Health Risk Factors and Desire to Change among Homeless Adults

Am J Health Behav. 2016 Jul;40(4):455-60. doi: 10.5993/AJHB.40.4.7.

Abstract

Objectives: The prevalence of smoking, at-risk alcohol use, overweight/obesity, inadequate fruit and vegetable consumption, and inadequate physical activity was examined among homeless adults. Desire to change these modifiable health risk factors and the association between desire to change and self-rated health also were examined.

Methods: A sample of 394 homeless adults completed computer-based questionnaires (read over headphones) that assessed sociodemographic characteristics, health risk factors, desire to address health risk factors, and self-rated health.

Results: Participants were primarily men (71.8%) and African Americans (62.8%). Most participants were current smokers (75.9%), 31.0% were at-risk drinkers, 58.8% were over-weight or obese, 66.2% consumed fewer than 5 fruits and vegetables per day, and 29.9% had insufficient physical activity. With the exception of at-risk drinking, more than half of those with each health risk factor reported a desire to address that factor. Poorer self-rated health was associated with desire to reduce drinking (p = .023) and increase fruit and vegetable consumption (p = .027); it was marginally related to desire to lose weight (p = .057).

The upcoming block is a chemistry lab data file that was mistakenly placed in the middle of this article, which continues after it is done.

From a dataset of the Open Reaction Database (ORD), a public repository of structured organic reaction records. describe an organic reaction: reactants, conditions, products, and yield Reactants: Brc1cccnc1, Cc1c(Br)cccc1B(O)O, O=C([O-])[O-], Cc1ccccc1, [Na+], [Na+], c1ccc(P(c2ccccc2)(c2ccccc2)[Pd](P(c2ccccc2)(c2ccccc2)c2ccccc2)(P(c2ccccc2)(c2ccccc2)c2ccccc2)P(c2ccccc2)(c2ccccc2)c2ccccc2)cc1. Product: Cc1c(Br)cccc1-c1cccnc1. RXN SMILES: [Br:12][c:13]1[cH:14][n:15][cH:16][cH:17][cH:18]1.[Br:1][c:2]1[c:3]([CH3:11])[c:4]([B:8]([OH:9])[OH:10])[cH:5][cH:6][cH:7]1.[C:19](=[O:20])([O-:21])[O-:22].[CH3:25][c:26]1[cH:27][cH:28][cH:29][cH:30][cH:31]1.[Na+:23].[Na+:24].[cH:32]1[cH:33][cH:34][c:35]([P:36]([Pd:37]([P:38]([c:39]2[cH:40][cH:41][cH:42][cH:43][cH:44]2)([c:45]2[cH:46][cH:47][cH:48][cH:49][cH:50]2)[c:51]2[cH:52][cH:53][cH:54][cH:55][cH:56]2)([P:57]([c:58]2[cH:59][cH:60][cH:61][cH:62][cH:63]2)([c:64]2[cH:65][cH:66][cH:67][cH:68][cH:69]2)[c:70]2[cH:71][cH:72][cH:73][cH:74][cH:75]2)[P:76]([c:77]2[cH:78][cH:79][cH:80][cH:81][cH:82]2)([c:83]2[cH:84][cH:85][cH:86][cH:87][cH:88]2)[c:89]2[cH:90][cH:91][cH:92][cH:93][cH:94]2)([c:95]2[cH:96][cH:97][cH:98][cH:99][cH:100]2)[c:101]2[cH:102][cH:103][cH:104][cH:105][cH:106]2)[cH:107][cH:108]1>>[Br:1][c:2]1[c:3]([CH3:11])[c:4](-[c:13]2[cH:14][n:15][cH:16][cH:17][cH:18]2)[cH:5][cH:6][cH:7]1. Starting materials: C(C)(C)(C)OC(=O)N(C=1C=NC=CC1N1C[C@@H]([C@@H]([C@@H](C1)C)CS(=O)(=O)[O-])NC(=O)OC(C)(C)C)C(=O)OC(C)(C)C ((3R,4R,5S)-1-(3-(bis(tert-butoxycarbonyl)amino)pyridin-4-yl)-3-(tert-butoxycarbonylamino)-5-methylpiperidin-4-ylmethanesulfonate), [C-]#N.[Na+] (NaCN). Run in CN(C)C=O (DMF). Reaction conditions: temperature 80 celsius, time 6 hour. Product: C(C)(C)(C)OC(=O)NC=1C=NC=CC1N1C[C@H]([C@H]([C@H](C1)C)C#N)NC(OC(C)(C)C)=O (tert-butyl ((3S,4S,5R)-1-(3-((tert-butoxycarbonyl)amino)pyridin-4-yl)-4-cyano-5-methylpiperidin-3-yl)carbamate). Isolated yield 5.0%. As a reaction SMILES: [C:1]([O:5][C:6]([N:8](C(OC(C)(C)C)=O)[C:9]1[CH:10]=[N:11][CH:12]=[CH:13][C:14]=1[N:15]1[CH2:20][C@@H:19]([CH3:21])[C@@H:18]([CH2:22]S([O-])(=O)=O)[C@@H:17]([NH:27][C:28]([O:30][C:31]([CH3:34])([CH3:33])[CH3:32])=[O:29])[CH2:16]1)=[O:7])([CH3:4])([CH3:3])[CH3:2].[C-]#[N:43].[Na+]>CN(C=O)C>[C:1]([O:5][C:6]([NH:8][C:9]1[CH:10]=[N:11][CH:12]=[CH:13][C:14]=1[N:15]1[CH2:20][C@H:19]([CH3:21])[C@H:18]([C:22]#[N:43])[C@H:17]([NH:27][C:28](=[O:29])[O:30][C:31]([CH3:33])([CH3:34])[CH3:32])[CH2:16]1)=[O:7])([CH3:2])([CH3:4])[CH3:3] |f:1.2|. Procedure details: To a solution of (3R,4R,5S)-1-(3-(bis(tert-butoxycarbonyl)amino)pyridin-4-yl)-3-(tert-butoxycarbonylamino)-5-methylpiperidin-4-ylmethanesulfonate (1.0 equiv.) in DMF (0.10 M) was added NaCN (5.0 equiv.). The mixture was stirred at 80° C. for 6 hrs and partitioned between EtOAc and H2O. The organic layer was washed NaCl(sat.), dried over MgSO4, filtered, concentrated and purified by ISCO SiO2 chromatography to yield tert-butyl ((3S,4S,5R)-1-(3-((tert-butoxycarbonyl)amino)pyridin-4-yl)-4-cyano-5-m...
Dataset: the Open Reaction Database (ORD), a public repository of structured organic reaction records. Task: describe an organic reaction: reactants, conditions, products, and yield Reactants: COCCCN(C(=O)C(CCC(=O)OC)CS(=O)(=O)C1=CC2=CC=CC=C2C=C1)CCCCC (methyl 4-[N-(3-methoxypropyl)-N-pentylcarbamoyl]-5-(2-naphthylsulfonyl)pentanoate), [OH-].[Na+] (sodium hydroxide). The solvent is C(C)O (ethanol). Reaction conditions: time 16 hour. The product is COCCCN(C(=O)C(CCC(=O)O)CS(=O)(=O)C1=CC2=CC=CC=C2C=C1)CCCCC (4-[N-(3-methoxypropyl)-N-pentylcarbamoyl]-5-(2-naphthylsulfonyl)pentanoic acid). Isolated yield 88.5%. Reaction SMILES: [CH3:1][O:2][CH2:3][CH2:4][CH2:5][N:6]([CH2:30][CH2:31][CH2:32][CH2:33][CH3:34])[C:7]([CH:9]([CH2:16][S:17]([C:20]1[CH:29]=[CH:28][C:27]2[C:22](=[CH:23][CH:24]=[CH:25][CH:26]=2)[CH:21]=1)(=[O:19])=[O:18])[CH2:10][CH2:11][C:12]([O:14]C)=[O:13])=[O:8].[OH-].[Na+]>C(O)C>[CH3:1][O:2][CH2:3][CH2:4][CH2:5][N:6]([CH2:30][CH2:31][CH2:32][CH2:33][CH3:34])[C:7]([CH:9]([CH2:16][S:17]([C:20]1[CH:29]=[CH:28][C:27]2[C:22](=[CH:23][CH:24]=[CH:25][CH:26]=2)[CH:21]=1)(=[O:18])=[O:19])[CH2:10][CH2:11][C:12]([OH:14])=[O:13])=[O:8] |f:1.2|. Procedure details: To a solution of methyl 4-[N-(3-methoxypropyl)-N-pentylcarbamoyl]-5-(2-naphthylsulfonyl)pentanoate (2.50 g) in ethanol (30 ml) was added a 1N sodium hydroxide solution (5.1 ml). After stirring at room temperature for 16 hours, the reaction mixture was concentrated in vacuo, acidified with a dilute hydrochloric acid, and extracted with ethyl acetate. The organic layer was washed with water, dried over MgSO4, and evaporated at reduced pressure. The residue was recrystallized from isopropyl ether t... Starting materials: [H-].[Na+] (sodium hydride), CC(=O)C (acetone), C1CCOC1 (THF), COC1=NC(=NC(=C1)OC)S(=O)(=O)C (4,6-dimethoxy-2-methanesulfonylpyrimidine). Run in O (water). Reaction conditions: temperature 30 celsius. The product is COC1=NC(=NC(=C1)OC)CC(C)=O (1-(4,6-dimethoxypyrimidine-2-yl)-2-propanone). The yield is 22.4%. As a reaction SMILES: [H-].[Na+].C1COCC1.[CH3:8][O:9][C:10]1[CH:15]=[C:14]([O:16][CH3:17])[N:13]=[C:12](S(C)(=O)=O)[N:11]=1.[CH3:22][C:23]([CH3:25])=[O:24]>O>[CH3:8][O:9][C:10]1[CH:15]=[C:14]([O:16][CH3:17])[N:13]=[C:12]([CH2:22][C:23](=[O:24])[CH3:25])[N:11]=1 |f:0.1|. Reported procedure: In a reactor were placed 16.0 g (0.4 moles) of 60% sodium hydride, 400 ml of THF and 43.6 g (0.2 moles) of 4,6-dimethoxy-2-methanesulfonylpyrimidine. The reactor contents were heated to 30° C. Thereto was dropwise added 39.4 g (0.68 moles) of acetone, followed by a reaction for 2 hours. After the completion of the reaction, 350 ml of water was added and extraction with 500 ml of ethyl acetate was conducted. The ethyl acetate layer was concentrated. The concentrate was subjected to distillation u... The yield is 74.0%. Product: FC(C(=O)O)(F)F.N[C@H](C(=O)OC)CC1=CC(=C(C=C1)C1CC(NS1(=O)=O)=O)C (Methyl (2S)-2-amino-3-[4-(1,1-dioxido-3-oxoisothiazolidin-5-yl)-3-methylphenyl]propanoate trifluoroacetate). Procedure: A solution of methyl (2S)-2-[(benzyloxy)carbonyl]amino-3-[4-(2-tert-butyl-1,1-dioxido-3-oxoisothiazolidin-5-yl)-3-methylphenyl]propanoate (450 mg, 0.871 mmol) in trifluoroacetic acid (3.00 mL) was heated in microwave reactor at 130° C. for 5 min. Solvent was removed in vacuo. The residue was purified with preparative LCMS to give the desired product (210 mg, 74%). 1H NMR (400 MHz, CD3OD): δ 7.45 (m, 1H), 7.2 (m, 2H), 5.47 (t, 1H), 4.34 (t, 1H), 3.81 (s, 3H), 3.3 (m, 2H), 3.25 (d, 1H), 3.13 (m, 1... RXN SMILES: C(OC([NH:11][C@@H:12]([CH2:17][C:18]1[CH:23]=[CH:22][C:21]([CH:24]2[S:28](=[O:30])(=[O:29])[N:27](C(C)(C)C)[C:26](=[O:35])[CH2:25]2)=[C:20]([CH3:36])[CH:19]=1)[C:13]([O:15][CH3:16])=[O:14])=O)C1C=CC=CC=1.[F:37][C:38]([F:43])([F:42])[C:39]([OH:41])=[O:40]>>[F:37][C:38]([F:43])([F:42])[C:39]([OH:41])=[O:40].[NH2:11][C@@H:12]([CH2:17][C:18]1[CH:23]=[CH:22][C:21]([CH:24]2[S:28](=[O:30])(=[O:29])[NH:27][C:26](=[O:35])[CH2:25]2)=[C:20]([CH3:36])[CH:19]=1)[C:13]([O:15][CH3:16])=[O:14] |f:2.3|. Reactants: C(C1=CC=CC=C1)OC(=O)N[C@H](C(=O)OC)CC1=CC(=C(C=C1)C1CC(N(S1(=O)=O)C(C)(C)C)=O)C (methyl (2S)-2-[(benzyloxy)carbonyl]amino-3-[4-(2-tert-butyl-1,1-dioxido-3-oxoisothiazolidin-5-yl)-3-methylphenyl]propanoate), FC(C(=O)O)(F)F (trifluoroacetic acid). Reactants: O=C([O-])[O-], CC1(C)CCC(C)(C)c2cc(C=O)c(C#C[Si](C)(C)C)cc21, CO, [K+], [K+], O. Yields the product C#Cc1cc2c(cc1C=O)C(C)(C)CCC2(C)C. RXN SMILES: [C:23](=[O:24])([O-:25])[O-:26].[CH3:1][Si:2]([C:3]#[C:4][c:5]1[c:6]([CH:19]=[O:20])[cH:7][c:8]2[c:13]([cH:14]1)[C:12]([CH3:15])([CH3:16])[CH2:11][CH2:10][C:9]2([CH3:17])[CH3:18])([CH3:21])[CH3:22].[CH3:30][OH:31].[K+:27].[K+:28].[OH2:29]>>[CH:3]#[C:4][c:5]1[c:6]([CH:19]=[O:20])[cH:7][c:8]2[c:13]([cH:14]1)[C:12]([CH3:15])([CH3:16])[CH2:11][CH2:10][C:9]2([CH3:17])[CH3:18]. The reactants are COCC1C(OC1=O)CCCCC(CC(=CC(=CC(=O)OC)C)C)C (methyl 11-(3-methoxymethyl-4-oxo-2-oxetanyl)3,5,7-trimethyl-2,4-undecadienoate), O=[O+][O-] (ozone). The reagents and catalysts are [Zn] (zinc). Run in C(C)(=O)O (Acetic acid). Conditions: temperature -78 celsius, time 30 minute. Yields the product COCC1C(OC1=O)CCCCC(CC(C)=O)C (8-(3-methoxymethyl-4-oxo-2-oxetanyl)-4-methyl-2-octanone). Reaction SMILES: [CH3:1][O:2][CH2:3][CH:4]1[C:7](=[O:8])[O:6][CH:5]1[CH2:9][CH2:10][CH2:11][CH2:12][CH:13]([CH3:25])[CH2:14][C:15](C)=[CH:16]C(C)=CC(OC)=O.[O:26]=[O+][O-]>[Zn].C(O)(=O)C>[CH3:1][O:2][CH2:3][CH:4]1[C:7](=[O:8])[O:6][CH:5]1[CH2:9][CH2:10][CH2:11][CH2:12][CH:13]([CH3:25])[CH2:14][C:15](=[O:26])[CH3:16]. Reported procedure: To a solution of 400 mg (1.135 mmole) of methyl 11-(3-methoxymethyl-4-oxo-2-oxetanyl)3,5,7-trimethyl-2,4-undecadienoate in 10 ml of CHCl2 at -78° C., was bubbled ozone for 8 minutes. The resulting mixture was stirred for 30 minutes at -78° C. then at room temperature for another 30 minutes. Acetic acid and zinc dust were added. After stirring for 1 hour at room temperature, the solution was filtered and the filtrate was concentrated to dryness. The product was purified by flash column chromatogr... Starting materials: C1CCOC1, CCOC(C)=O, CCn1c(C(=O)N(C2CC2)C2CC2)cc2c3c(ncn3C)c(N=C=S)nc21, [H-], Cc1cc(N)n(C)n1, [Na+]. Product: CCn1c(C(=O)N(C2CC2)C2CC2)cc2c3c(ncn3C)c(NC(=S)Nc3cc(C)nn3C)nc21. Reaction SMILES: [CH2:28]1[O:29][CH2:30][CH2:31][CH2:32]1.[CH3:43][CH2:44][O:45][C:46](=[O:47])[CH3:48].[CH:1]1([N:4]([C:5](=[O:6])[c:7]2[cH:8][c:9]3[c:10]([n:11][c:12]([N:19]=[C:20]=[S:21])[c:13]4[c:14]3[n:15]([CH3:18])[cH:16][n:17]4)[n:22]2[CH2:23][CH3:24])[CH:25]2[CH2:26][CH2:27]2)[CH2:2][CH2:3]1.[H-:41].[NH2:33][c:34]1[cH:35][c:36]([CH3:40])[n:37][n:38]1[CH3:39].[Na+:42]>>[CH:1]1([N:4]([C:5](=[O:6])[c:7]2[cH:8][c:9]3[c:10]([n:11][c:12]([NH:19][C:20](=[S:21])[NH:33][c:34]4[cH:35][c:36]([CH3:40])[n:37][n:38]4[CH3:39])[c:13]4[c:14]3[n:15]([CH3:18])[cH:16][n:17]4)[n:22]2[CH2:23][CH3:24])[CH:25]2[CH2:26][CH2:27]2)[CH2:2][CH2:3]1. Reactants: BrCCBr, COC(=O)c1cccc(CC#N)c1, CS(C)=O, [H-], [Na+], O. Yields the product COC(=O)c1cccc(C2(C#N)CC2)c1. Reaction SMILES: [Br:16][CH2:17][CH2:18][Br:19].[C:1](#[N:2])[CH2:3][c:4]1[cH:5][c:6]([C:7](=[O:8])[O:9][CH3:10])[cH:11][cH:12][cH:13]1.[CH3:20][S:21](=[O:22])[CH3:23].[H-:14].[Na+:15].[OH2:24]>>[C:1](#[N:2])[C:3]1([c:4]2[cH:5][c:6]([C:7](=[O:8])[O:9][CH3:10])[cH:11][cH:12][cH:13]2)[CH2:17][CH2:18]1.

Conclusions: Although the prevalence of modifiable health risk factors in homeless adults is high, the desire to change many risk factors is also high, indicating the need for relevant interventions for homeless adults.

Publication types

  • Research Support, Non-U.S. Gov't

MeSH terms

  • Adult
  • Alcoholism / epidemiology
  • Diet / statistics & numerical data
  • Female
  • Health Behavior*
  • Homeless Persons / psychology*
  • Homeless Persons / statistics & numerical data
  • Humans
  • Male
  • Motivation
  • Obesity / epidemiology
  • Overweight / epidemiology
  • Risk Factors
  • Smoking / epidemiology
  • Surveys and Questionnaires